Bowerbird #3: Guiltless Indian Bluets Adrift
67. A male satin bowerbird would not have left it there. A male satin bowerbird would have tottered with it in his beak over to his bower, or his “trysting place,” as some field guides put it, which he spends weeks adorning with blue objects in order to lure a female. Not only does the bowerbird collect and arrange blue objects—bus tickets, cicada wings, blue flowers, bottle caps, blue feathers plucked off smaller birds he kills, if he must, to get their plumage—but he also paints his bower with juices from blue fruits, using the frayed end of a twig as a paintbrush. He builds competitively, stealing treasures from other birds, sometimes trashing their bowers entirely.
—Maggie Nelson, Bluets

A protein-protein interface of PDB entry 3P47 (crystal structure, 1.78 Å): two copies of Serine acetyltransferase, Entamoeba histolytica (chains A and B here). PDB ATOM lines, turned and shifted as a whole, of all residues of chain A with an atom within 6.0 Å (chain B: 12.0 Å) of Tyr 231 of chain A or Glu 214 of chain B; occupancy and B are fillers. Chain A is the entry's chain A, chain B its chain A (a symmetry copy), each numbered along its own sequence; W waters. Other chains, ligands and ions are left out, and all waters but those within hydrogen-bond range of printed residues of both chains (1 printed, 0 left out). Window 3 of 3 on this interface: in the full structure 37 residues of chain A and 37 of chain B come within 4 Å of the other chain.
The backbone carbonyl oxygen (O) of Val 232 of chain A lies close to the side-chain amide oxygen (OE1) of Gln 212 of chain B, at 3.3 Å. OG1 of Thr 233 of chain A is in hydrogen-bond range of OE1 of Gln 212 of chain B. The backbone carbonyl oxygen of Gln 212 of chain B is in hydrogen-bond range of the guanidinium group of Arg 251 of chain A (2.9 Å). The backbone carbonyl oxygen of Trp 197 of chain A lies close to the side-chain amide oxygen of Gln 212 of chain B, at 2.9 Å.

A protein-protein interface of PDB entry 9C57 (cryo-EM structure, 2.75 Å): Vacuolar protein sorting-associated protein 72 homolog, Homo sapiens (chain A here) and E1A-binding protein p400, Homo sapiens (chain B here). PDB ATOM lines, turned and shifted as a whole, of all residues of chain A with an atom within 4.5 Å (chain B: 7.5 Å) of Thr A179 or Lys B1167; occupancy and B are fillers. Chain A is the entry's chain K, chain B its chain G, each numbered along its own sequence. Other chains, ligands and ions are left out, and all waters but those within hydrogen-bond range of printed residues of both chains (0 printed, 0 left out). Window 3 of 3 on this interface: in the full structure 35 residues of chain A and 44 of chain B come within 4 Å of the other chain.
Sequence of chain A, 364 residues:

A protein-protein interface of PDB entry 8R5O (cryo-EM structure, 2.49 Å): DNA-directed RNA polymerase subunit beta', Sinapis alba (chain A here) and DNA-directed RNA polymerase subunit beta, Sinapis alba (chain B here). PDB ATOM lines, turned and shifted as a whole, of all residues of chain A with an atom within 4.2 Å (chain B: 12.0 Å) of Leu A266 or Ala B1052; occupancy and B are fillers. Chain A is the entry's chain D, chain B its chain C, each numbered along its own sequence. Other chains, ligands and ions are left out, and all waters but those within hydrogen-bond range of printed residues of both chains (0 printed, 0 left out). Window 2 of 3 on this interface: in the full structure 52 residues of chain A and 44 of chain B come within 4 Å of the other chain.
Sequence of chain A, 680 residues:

Imagine you fall off a boat out in the open ocean, and you turn around, and the boat is gone. This change manifests itself in two ways: as a tendency to forget what one started out to say, especially following an interruption, and a tendency to go off on irrelevant tangents. However, giant chunks of the universe don’t just go missing for no good reason, at least not as far as science is concerned. If you want things done the correct and right way, there are other people that will happily offer that up to you. Now, attempting to decipher what someone is saying is rather difficult when that one person is really three. But this phenomenon has hardly been studied at all. If the majority of the results are in favor of a modern/abstract style, then animals would of course not be included. In case no one ever told you, the answer to any question asked in a paper’s title is no.